Five Dialogues on Knowledge and Reality

Dissertation, The University of Texas at Austin (1972)
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This dissertation investigates that which can only be known with the following criteria of knowledge: (i) it is unchangeable; (ii) it cannot be mistaken; (iii) it is identical with its object. It begins by addressing the following questions: what can and cannot exist in solely this sense? Can anything exist in this sense? A further thesis it explores is that the split between the subject of knowledge and the object of knowledge which has given rise to the unexplained and inexplicable residues in the solutions to epistemological problems which have been propounded by Western philosophers. These residues have been a breeding ground for a skepticism which casts doubt on the validity of the philosophic enterprise. It is hoped that this thesis might play some role in indicating a pathway through which faith in the philosophic enterprise may be restored. The approach taken is multi-leveled, at once transcen¬dental, metaphysical, phenomenological and empirical. It is transcendental in that the question is always ‘how is knowledge possible?’ It is metaphysical in that the focal point is always that which is, and not that which seems to be. It is phenomenological in that it is confined to the data of consciousness and makes no attempt to go beyond consciousness. It is empirical in that the final court of appeal for any argument is always pure experience. It is demonstrated that, given the separation of the subject knower from the object of knowledge, knowledge is an impossibility. Separatist views of knowledge are taken up and analyzed, among which are: knowledge as caused by objects; knowledge as the knowledge of an object; knowledge as the correspondence between ideas and objects; knowledge as an act; knowledge as a possession. All these views leave untouched the basic questions: what is knowledge? How is the object of knowledge known? How can knowledge arise in the first place? The existence of the object is then shown to be purely dependent on the existence of the subject, and vice versa. An analysis of experience reveals that no difference between subject and object is ever detected and detectable. The breakdown of experience into subjects and objects is shown to be a purely theoretical interpretation of experience, unjustified and unjustifiable in actual experience. It is finally shown that it is impossible to legitimize ideas of difference, either from the world of objects or from the mind of the subject knower. That there can be an appearance of plurality is demonstrated to rest upon the reality of space and time, existences which prove to be purely ideal. A re-integration of subject and object into the experience from which they have been dirempted provides an explanation of the possibility of know¬ledge, knowledge which is at once certain and of the real. An application of the perspective of non-dualism is suggested to offer philosophic solutions to such epistemological impasses as the relation of language and meaning and the universal and the particular. The relevance of an epistemological inquiry for action is indicated in such a way as to bring knowledge and existence into harmony with each other. The broader aim of the dissertation is to legitimize the philosophic enterprise as a pathway to unchangeable, unmistakable, and unitary knowledge.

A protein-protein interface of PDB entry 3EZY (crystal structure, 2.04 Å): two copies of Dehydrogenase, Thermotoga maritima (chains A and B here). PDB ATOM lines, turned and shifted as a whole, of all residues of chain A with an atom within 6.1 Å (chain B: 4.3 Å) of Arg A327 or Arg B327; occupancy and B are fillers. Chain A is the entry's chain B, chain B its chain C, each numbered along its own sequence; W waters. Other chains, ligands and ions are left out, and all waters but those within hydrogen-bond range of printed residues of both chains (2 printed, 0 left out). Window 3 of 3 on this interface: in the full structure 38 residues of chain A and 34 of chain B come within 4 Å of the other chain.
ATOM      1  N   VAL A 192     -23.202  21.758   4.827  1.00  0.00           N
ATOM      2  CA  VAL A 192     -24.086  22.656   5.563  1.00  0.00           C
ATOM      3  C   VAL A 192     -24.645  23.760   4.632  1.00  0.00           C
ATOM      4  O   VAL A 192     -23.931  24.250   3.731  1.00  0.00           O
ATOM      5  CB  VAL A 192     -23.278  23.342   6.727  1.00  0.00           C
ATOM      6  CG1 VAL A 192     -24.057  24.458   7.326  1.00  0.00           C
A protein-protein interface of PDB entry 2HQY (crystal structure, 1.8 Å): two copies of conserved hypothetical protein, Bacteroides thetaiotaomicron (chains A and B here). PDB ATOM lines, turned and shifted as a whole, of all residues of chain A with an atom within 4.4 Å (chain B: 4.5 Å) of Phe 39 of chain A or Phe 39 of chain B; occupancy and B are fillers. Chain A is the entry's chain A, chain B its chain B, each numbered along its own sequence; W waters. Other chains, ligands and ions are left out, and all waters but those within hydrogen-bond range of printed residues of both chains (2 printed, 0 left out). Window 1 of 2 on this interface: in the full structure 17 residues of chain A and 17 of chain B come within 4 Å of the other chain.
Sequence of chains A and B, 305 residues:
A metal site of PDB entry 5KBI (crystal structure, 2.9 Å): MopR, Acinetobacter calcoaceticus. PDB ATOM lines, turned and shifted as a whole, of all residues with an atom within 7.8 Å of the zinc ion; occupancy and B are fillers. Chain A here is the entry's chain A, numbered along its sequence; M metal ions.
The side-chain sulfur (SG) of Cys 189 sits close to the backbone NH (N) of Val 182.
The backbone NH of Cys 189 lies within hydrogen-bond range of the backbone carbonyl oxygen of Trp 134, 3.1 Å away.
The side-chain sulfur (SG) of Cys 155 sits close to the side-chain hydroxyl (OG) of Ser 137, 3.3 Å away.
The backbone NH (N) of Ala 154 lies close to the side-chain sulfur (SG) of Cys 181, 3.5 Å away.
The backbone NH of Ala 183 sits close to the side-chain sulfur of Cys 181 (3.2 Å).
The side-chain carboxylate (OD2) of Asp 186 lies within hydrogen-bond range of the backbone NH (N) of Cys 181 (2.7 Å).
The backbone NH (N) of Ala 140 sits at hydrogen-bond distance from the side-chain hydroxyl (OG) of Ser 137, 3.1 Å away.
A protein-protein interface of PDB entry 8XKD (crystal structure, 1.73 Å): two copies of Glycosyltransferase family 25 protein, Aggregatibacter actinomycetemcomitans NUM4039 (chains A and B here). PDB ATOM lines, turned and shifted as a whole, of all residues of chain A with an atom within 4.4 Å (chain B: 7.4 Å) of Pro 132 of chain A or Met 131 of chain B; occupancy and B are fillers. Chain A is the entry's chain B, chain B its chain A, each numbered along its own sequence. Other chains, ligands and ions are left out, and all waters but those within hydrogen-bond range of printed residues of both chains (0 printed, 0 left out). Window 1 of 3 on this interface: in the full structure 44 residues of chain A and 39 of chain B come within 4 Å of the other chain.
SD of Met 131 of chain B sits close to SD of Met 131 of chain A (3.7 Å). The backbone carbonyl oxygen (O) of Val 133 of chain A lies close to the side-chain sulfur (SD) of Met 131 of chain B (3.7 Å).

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Robert E. Allinson
Soka University


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